THE SUMMONS:

Will you come and follow me if I but call your name?

Will you go where you don’t know and never be the same?

Will you let my love be shown?

Will you let my name be known?

Will you let my life be grown in you and you in me?

Will you leave yourself behind if I but call your name?

Will you care for cruel and kind and never be the same?

Will you risk the hostile stare should your life attract or scare?

Will you let me answer prayer in you and you in me? 

Will you let the blinded see if I but call your name?

Will you set the prisoners free and never be the same?

Will you kiss the leper clean, and do such as this unseen

And admit to what I mean in you and you in me?

 

It seems to me that in our common blindness, we fail to understand the power that we have to change the world. We become passive, waiting for a hero to come along and make the world a better place. Like the Jews at the the time of Jesus, we keep waiting for a Messiah.  Like His disciples, we tend to be a bit blind and lack understanding. We forget the words that speak to all of humanity and we therefore forget that we are created in the image and likeness of God; male and female, we are created in his image. We are, in our gift of consciousness, given all of creation to care for. We are responsible for life in all of it’s diversity; we are responsible for ongoing creation.

Jesus reminded us that God enters into human flesh; to become one with us, reminding us that we have the power of life and death, calling us to choose life. Jesus reminded us that we are one; that the Spirit of God resides within each of us and all of us. He also reminded us that we are responsible to care for one another. It is not enough to simple watch the news and then to sit passively by, complaining and griping because someone else is not solving our global and local problems. The story found in the Liturgy of the Eucharist is that we become a community, sharing the same food, and becoming one with each other in and with the one Messiah – the Anointed One. We have within us, therefore, the power to make the world into a place filled with life. We are called to be thankful for the gifts that we have within us and to nurture those gifts so that we can share them with everyone. We are not here simply for self-gratification, but rather, share a world with billions of others throughout time and space. We are one creation, and we need each other. The Good News is good only if it is put into practice – into action.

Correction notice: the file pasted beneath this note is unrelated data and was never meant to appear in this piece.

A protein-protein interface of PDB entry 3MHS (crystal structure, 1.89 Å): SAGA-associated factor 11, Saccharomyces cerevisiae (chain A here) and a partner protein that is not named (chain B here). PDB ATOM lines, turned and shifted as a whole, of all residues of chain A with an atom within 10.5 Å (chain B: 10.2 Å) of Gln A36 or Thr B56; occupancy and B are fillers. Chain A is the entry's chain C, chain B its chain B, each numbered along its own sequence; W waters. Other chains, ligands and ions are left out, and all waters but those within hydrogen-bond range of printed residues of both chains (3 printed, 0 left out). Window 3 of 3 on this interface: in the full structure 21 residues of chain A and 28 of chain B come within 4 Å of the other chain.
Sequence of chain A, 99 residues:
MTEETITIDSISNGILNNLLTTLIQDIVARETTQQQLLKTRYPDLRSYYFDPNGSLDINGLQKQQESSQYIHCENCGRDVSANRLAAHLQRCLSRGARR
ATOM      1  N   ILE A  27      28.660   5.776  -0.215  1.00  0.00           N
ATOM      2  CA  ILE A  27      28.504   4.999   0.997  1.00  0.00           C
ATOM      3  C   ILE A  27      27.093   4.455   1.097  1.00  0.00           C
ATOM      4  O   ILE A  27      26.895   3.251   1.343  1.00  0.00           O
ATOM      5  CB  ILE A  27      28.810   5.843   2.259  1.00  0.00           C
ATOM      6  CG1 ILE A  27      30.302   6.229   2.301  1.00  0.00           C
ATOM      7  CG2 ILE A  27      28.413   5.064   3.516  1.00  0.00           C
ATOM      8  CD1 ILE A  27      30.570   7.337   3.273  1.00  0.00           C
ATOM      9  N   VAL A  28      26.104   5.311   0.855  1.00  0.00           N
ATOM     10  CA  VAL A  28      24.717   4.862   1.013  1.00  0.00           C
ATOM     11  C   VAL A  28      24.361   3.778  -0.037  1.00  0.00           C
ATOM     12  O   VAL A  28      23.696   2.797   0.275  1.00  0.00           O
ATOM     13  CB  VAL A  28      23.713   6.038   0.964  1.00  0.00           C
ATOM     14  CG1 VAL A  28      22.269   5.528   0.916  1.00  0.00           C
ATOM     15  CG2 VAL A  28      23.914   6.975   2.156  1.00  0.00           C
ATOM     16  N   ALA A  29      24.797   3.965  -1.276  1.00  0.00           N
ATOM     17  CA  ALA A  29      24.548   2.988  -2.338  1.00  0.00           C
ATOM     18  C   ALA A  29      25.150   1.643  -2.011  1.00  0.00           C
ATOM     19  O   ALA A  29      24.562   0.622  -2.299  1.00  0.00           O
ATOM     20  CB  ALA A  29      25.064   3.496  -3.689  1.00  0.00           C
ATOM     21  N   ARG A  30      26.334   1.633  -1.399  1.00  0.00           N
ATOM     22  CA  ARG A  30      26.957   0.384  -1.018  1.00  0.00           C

We often look at personal salvation as our only responsibility. We fail so often, to realize that our personal salvation is tied up within community. The reality, we belong to many communities, beginning with the family, then the neighborhood, the nation, the world and the universe itself. We are part of something that is so much larger than we can imagine, but all too often, fail to see beyond the end of our own nose. Somewhere along the way, we need to move from the negative approach to life, to the positive and to realize that a world that rejoices and celebrates, a world that is vibrant and filled with life, is the common responsibility of each of us. We are the Body of Christ, alive in the world and have the gift of life within us. We do not accomplish anything by waiting for the Messiah to come and save the world; the Messiah is here and living within each person, waiting to be let loose. We are responsible for our world – and we all need to decide what kind of world we want and then work to achieve it together.

Will you love the ‘you’ you hide if I but call your name?

Will you quell the fear inside and never be the same?

Will you use the faith you’ve found to shape the world around?

Through my sight and touch and sound in you and you in me? 

Lord, your summons echoes true when you but call my name.

Let me turn and follow you and never be the same.

In you company, I’ll go where your love and footsteps show.

Thus I’ll move and live and grow in you and you in me.

We live in a world that is wounded and broken. We live in a world where we share in the guilt of breaking and wounding, by our personal and cultural prejudices and fear of diversity. We long for a world that seemed safe when we were children, but each generation must make it it’s own way forward. We are called to help one another search for and learn how to use the unique and special gift that we have been given. We are called to engage in the struggle to wholeness.

 

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